The Night Girl by James Bow

Stars: 4 out of 5

I went into this book not really knowing what to expect. The description on NetGalley seemed appealing enough and the cover art was okay, but the story could have gone either way.

I’m glad that I gave it a chance though, because it turned out a quick and rewarding read. The story itself isn’t very original – girl moves into big city to escape her little town life and her overbearing mother, and makes a life for herself. She also discovers a cause worth fighting for, makes a few friends, and some enemies, and finds love in the process.

What I didn’t expect was that this story would have so much heart! I loved Perpetua almost from the first chapter. She is a very determined young lady who nevertheless has a very good sense of what is right and what is wrong. She also has the courage to stand up against what she perceives is wrong and won’t stand by when others are mistreated, even if that lands her in to trouble herself.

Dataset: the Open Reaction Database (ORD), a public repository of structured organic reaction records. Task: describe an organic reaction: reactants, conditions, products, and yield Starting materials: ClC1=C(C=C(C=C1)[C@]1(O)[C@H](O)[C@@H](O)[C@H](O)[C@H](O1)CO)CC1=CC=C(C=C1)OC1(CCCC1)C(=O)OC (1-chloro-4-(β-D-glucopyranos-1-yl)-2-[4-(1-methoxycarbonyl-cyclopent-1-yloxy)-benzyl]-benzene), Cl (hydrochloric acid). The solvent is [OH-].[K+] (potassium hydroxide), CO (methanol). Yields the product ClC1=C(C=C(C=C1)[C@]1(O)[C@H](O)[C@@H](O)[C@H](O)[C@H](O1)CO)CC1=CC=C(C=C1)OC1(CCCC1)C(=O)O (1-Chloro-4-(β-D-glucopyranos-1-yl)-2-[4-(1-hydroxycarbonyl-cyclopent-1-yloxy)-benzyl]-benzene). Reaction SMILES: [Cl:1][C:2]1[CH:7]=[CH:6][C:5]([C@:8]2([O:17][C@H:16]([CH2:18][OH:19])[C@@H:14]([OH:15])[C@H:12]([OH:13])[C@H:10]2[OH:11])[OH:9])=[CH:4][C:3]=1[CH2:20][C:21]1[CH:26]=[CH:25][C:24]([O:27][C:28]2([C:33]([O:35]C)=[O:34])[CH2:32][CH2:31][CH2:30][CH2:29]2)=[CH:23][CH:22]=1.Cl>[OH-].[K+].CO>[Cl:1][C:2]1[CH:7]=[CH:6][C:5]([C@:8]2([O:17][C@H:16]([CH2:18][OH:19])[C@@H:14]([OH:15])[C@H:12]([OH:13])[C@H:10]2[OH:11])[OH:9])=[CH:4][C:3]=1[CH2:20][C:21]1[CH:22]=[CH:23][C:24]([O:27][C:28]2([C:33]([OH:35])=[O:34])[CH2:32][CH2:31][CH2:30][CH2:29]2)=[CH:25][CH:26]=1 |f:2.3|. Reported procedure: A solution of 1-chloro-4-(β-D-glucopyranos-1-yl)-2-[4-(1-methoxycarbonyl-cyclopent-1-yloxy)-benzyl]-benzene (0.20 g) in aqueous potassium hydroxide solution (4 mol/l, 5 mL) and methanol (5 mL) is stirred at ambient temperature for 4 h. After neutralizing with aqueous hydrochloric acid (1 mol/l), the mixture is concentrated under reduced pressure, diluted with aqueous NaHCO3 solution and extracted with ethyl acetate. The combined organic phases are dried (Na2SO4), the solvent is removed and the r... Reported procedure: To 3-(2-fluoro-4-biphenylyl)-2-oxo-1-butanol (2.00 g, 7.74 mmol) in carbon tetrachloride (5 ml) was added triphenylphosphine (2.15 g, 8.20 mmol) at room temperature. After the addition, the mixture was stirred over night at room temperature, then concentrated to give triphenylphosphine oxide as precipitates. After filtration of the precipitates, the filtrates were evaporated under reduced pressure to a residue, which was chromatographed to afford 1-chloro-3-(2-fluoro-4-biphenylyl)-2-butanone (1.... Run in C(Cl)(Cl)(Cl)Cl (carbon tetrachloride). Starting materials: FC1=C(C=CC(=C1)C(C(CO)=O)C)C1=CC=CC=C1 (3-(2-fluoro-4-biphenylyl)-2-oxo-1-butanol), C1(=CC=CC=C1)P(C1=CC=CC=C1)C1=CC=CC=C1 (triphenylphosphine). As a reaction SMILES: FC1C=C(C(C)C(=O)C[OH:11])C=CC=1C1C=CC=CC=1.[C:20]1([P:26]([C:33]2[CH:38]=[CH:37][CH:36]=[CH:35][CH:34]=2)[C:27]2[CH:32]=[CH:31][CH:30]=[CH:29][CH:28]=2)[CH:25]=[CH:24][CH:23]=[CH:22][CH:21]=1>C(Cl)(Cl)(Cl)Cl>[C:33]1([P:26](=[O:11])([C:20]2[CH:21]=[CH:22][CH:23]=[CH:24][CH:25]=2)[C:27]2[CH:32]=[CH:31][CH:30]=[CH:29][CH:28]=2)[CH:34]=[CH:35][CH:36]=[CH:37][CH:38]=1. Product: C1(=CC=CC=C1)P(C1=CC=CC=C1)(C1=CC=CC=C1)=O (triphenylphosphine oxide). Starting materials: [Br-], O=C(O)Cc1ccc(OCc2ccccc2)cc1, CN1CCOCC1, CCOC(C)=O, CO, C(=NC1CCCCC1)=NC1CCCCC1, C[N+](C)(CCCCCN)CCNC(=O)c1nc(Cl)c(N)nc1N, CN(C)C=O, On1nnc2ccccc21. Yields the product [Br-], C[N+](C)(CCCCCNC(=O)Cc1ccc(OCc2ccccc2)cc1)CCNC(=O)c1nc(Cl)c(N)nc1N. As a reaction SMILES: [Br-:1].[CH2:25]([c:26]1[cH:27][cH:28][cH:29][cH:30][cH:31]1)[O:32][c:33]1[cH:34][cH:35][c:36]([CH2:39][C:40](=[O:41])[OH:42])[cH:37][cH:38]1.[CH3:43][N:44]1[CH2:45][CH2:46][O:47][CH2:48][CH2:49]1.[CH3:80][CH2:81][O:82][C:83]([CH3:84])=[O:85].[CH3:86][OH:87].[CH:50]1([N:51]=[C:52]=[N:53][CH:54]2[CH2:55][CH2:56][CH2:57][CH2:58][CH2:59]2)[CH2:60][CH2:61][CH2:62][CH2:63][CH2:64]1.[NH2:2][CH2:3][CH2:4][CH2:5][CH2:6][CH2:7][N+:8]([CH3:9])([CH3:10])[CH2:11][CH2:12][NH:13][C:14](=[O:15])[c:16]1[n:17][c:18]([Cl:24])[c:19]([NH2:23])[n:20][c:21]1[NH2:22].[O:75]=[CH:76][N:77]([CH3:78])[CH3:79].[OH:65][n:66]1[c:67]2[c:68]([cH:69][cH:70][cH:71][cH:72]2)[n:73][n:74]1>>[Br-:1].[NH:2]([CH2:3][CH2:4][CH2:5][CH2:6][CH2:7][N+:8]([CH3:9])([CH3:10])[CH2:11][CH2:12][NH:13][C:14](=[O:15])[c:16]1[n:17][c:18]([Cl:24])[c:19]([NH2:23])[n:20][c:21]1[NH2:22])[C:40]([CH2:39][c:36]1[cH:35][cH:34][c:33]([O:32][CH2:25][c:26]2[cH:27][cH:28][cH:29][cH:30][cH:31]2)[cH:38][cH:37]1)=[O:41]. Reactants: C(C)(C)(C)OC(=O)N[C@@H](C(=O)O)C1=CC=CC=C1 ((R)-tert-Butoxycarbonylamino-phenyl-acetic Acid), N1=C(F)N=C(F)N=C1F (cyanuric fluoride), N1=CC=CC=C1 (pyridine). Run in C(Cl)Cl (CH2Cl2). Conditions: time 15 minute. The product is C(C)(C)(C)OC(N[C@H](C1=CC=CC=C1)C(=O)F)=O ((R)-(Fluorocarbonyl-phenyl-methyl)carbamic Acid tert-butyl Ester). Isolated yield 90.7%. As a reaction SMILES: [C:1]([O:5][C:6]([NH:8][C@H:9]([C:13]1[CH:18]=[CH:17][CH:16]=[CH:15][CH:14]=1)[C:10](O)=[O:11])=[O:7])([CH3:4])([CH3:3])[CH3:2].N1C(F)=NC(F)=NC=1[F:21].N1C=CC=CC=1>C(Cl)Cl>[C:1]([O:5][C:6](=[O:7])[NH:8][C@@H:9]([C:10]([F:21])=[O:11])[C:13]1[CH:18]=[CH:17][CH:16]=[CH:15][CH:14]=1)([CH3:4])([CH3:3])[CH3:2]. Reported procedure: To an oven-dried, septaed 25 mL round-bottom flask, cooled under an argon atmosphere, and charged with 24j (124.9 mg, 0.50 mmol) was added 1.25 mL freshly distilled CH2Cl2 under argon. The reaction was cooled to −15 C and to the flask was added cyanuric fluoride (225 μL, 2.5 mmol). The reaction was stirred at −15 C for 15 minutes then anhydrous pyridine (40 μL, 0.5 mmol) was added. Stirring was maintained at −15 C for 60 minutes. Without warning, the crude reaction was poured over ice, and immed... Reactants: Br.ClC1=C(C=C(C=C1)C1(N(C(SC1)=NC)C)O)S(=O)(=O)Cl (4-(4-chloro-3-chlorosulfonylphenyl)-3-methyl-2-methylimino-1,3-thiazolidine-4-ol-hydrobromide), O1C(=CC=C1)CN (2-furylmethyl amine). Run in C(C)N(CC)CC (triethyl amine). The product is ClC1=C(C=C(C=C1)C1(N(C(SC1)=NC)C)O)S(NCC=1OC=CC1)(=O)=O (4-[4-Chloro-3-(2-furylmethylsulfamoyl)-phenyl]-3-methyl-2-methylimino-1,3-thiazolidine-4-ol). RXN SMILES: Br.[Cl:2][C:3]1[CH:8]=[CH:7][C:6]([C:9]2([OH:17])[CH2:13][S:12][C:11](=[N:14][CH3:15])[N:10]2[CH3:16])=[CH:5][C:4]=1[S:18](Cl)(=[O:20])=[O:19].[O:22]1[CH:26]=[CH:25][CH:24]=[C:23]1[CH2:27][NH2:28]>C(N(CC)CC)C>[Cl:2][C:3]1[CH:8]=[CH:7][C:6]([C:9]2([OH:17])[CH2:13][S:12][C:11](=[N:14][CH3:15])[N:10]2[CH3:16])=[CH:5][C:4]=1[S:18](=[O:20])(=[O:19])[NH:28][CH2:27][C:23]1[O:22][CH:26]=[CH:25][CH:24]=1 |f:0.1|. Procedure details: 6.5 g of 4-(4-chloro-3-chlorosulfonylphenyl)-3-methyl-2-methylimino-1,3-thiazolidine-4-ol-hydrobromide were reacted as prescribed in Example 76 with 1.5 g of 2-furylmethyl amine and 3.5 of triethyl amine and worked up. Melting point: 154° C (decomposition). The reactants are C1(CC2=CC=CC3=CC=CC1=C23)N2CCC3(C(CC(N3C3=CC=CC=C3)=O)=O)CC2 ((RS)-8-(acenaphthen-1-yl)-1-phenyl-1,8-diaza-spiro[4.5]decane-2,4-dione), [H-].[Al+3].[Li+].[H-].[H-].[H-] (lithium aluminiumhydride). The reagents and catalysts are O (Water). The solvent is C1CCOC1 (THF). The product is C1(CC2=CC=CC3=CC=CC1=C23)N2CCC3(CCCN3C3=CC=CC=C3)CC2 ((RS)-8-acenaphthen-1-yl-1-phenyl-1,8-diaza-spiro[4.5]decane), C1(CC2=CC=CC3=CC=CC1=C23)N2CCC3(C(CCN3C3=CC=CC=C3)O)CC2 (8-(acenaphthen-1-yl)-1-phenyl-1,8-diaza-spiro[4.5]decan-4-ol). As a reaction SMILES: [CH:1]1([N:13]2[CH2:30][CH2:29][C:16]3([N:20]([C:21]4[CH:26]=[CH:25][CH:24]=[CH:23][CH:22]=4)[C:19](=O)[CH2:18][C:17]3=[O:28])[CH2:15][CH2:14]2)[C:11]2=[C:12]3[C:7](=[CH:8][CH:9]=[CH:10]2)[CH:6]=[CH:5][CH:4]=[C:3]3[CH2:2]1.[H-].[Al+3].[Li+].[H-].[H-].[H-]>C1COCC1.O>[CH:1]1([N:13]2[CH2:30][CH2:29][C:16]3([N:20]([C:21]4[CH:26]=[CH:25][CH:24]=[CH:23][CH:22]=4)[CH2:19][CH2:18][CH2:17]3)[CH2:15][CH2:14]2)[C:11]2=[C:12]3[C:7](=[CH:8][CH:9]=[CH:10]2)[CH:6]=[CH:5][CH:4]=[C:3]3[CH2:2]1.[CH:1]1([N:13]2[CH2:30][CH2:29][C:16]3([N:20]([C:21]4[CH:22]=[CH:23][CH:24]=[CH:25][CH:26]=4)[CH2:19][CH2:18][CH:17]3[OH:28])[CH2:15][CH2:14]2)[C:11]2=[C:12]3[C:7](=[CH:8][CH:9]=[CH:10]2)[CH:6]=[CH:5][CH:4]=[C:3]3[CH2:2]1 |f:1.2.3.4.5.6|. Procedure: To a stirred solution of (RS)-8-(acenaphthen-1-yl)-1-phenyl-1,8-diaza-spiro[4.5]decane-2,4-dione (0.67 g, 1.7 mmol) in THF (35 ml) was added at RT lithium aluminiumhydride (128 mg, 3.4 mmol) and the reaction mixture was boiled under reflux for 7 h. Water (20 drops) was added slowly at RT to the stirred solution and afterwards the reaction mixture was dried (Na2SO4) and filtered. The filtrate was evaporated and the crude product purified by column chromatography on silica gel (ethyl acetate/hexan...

I liked the fact that all the characters here have real and mostly relatable motives for their actions. Nobody is evil just for the sake of being evil or because the story needs a villain. At first, you would think that the fairies are evil, since they basically forced goblins to live in fear and squalor for centuries. But then you come to understand why they did it. Fairies can pass for human, some goblins can as well, and those manage to integrate into society. But there are those who are too alien looking to ever be able to do that, so they have to hide. Because everyone involved still remembers the pitchforks, the cold iron, and the savagery of men, even if the war ended over a thousand years ago.

It is evident, at least to Perpetua and the readers, that the status quo cannot endure much longer, but both parties are too scared to change anything, because some of them were alive during that war.

My complaint about the resolution of this conflict is that it is too good to be true. With the events of 2020, I admit that I lost a lot of hope in the human race, so I tended to side with the fairies on this one. In real world, this would have ended in rivers of blood and riots on the streets, mass executions and ethnic purges, not mutual, if rather reluctant acceptance. But this is a fairy tale, so I will accept its rather naive happy ending. Maybe we need more positive books right now with all the ugliness in the world.

PS. I received an advanced copy of this book from NetGalley in exchange for an honest review.

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